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Discussion on: What dev topic do you think you should understand, but don't?

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Ryan Latta

While its true that git kind of demands you understand it on some level before it plays nice with you there are basically 3 things that will destroy work (And even then a wizard can perform a ritual to bring it back).

  1. push -f If you get asked to do that its because you've done something to re-write history in a way that is inconsistent. Stop there.

  2. rebase rebase is a command that allows you to re-write history. You'll see lots of advice to use it to clean up commits, or to do a pull --rebase. Either way, history is re-written. pull --rebase is actually pretty benign and can be used most of the time. When you get a conflict though, it can get messy as you'll be re-writing your already finished commits.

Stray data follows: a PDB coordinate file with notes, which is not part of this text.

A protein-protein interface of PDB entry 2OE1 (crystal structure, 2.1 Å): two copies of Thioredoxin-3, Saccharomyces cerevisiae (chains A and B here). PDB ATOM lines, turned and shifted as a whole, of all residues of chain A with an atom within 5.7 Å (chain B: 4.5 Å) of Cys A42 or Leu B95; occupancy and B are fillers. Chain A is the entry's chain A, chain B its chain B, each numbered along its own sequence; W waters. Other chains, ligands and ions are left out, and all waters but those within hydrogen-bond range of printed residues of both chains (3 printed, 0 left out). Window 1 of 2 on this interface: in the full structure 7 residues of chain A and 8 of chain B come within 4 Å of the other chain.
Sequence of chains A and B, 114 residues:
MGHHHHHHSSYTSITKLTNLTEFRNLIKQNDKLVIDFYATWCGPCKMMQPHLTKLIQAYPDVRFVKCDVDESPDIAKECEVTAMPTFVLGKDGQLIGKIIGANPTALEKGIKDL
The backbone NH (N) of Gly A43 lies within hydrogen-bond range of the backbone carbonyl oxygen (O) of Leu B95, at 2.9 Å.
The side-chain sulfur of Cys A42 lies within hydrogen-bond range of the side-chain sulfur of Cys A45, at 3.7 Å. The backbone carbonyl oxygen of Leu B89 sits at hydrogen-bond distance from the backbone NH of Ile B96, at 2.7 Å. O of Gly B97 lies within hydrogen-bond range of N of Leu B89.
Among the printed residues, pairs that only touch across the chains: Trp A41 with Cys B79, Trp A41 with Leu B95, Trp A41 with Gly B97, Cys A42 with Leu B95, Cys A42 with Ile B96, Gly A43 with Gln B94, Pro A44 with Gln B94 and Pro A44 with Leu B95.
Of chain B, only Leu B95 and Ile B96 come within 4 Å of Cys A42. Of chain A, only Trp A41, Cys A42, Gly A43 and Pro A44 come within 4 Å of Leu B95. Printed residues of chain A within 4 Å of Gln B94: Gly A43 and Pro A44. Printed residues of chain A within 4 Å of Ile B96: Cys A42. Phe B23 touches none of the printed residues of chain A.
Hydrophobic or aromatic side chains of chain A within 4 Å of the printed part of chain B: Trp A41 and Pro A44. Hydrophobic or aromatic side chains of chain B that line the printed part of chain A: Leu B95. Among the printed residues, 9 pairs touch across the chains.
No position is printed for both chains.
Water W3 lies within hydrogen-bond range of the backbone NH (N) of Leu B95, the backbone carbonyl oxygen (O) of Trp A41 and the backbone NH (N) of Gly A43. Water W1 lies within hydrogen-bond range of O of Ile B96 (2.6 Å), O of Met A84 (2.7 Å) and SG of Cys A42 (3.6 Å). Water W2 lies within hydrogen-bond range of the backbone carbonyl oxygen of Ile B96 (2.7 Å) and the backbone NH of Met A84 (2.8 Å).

3. reset --hard <commit> This little one basically will have you go back in time. Harmless when you are using it on a commit that you haven't pushed. Uncool when you do it to commits that have already been pushed/pulled. It'll likely trigger a prompt to do a push -f

Git does take time to understand and get comfortable with. It supports a variety of workflows and styles. That flexibility often means its pretty confusing to get used to. For the overwhelming majority of use cases you'll rarely need any of the commands I mentioned.